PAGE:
Affect, Managerial Style

Fostering a Safe Workplace for LGBT Employees

By Terry Preston | On June 29, 2020

While the recent Supreme Court ruling that the LGBT community is legally protected from job discrimination is a huge win and a step in the right direction for our country, workplace discrimination still exists outside of the confines of the right to employment. In fact, despite these protections, there are a variety of ways in which the LGBT community faces discrimination at work, and they aren’t always as cut and dried as hurtful language or insults.

At a previous employer, I was challenged with overcoming this discrimination directly. On a smaller, project-based account that only required the ongoing work of one individual, I was assigned a senior director to oversee my work—but unlike my other accounts, would never be introduced to the client. Rather, I was informed that I was “not enough of a man’s man” to be featured on the account—and while the client had never expressed the slightest discomfort with the LGBT community, and my orientation had no impact on the work I produced, my superiors believed it was in the client’s best interest to keep my presence hidden. “When you work with men, you have to act like men,” my director said. “We just don’t think you have what it takes.”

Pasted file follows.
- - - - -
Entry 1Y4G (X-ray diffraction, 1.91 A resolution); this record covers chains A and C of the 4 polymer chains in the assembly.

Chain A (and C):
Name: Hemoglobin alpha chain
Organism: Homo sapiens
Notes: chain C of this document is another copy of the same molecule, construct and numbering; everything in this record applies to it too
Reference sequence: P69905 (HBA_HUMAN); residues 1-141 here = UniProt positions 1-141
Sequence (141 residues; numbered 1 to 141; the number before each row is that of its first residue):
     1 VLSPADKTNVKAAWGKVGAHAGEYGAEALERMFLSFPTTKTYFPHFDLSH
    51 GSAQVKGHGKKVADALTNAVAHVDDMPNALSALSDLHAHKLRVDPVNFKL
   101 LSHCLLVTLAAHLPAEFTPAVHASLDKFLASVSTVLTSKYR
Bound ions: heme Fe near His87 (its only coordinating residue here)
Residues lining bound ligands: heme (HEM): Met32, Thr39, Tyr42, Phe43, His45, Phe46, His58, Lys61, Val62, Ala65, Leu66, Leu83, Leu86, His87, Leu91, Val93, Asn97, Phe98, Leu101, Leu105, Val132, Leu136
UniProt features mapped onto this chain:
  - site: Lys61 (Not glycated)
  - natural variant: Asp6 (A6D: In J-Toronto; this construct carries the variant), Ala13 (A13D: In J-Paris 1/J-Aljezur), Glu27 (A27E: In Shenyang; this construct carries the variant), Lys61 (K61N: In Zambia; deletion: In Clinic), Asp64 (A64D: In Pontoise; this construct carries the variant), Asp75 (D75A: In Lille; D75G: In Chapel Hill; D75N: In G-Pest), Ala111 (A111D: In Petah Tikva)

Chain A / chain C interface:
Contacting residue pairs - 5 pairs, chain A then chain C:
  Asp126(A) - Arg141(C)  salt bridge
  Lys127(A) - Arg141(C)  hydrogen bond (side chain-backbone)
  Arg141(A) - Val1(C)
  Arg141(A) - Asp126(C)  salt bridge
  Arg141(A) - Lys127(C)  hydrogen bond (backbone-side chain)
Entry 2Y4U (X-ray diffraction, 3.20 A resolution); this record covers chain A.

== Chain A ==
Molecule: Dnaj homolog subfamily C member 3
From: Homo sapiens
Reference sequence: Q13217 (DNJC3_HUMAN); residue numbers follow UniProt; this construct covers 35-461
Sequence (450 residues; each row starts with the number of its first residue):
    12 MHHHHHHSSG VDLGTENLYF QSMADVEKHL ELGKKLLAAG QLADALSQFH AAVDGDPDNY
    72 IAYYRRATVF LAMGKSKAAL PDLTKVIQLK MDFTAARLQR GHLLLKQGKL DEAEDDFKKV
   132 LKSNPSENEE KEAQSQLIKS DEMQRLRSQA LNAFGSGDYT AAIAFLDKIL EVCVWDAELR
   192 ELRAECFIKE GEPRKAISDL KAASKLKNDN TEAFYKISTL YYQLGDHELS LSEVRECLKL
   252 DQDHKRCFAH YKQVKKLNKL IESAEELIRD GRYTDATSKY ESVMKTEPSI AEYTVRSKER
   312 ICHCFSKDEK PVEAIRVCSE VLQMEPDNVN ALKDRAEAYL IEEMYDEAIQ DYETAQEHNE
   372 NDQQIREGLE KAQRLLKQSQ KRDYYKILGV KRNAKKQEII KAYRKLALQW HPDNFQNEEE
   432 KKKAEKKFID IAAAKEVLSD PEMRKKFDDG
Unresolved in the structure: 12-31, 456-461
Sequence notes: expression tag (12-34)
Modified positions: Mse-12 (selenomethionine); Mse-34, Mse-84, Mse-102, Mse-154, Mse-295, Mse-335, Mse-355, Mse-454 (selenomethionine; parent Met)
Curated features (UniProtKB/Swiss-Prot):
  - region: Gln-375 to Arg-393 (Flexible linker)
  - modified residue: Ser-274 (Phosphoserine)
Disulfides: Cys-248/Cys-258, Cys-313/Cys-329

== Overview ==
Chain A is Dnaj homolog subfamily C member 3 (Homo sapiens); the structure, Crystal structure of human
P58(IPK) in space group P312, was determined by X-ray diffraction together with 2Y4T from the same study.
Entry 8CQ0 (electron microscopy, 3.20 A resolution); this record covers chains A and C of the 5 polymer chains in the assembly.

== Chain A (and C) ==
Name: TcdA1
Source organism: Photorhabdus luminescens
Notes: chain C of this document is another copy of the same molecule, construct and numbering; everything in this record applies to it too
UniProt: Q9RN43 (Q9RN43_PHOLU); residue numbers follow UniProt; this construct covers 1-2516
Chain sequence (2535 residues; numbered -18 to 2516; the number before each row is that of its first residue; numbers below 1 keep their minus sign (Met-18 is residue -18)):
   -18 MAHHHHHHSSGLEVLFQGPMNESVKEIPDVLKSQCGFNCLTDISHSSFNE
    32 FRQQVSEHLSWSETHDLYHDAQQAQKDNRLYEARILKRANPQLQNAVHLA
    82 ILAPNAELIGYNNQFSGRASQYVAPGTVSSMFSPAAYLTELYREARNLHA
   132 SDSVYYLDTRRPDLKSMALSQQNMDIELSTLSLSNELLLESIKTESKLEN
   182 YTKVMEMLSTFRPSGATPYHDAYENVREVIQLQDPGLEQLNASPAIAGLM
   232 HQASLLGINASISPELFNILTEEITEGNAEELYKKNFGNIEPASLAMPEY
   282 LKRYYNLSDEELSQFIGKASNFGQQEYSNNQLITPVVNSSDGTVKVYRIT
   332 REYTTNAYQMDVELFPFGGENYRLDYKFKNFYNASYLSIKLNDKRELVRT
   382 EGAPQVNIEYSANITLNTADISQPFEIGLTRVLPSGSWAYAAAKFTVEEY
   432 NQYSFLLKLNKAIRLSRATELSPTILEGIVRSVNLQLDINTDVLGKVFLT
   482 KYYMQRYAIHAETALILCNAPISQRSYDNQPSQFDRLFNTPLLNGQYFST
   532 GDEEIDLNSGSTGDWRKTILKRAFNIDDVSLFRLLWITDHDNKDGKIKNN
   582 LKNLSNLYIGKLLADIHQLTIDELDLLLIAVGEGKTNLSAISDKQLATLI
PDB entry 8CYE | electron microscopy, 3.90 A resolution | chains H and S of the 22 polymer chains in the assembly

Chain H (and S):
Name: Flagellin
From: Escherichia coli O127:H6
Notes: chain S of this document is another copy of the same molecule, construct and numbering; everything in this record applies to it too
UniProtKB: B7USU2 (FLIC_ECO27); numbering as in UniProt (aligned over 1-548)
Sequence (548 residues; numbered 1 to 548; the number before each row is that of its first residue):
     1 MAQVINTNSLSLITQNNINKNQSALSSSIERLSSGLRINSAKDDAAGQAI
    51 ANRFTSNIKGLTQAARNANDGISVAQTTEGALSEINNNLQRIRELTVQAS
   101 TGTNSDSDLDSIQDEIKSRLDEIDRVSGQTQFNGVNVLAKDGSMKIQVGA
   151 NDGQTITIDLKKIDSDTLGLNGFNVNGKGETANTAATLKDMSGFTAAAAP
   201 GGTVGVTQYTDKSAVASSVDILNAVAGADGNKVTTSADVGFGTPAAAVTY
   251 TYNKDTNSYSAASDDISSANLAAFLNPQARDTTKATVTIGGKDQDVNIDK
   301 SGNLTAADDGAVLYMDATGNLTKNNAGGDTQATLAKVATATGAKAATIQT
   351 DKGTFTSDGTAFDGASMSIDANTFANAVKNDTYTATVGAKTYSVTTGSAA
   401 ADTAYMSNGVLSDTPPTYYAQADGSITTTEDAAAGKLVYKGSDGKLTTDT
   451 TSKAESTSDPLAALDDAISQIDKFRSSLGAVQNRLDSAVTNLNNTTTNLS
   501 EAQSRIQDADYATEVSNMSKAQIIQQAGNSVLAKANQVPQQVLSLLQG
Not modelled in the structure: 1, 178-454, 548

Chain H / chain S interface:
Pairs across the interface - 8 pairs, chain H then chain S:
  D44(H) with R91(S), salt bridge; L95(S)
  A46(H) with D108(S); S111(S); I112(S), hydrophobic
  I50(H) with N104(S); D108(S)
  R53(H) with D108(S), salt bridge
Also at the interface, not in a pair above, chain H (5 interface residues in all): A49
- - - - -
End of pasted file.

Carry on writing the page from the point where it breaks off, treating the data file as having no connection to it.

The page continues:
This ideology soon seeped into other aspects of my job. Shortly after, I was routinely asked how I enjoyed living in the gay district (where I did not live), and upon receiving new office furniture, was told by the same individual that my department was lucky to have me because I was gay— “and all gay people are great with decor and interior design.”

Anyone who has met me or shared a workspace with me would beg to differ on my design or organizational skills—and these comments, paired with my behind-closed-doors client work, hurt. Despite my right to equal employment, when organizations do not actively speak up to ensure the equal and fair treatment of all employees, these comments are left unchecked and can have a lasting impact on the emotional well-being of staff.

This post originally appeared on O’Dwyers. To view the full article, please click here.

Terry Preston

Terry Preston is an Assistant Account Executive with more than 3 years of experience in media relations and brand communications. Prior to his role at Affect, Terry was at Paradise Advertising, where he was responsible for executing creative campaigns for numerous travel, tourism and luxury consumer clients. He holds a BA in Public Relations & Advertising from The University of Tampa.